NYPD officers pepper-sprayed three small children because they thought the kids' mom jumped a subway fare, the family claims in court.
Marilyn Taylor sued New York City, the NYPD and three officers in Federal Court, for herself, her three children and their father, according to Courthouse News Service.
Taylor claims in the suit that her family was preparing to board a train on Aug. 9. She was pushing her 2-year-old in a stroller and holding her 4-year-old's hand. Father Dehaven McClain carried the 5-month-old close to his chest.
When officers stopped her on suspicion of skipping the fare, Taylor says she was pepper-sprayed, causing her to fall to her knees and nearly fall from the platform. She says the spray hit every member of the family.
"The pepper-spray caused the children to scream out and choked the two-year-old, who went into fits of vomiting," the complaint states. "Ms. Taylor was then placed in handcuffs as the minor children cried in fear and pain." Taylor claims that she was then pushed down the stairs roughly enough to cause bruising.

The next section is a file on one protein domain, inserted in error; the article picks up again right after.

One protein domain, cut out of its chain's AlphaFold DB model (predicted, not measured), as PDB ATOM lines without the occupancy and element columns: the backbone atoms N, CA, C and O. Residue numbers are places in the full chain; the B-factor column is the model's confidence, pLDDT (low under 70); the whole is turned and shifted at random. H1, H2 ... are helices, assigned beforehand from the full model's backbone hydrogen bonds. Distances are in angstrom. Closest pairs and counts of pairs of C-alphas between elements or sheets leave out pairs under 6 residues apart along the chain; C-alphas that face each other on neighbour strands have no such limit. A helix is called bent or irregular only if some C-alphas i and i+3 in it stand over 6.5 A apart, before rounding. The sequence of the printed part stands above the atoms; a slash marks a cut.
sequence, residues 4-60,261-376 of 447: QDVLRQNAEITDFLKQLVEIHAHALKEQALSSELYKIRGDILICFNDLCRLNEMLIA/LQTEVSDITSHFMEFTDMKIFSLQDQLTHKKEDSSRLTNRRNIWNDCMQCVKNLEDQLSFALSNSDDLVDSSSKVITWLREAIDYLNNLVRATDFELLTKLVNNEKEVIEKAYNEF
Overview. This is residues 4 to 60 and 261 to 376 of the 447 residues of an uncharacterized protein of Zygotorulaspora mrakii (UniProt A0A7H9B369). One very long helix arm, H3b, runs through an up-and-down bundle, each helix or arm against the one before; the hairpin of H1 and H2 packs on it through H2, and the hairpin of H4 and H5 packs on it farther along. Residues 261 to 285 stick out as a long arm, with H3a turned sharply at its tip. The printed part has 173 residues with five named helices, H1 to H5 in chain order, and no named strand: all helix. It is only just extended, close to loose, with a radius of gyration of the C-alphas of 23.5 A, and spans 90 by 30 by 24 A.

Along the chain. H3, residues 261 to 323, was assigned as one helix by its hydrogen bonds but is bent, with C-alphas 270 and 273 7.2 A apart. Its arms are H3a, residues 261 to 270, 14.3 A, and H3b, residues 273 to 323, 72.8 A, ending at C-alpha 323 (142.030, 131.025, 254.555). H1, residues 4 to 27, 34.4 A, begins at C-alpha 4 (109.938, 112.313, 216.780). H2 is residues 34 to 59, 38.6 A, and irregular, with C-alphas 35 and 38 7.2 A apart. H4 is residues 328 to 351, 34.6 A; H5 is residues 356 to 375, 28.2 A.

A day later, Taylor says, she was arraigned and received an adjournment in contemplation of a dismissal, meaning the charges would be thrown out if she did not get arrested again within a certain time.
The complaint goes on to say the pepper spray attack caused lasting damage.
"After the attack, mother and father suffered ongoing eye injuries and all three children suffer emotional harms, and are now afraid to ride the subways and become afraid when they see police officers. The four year-old cried herself to sleep for weeks, and after the incident the two-year-old began waking up in the night crying for her mother."
Taylor claims that the officers have continued to harass her family. "Since the incident, plaintiffs have suffered repeated harassment from the officer defendants," forcing them to avoid the Atlantic Avenue stop, the complaint states.
The family seeks punitive damages for civil rights violations, assault, battery, negligence, and violations to the state and federal constitutions.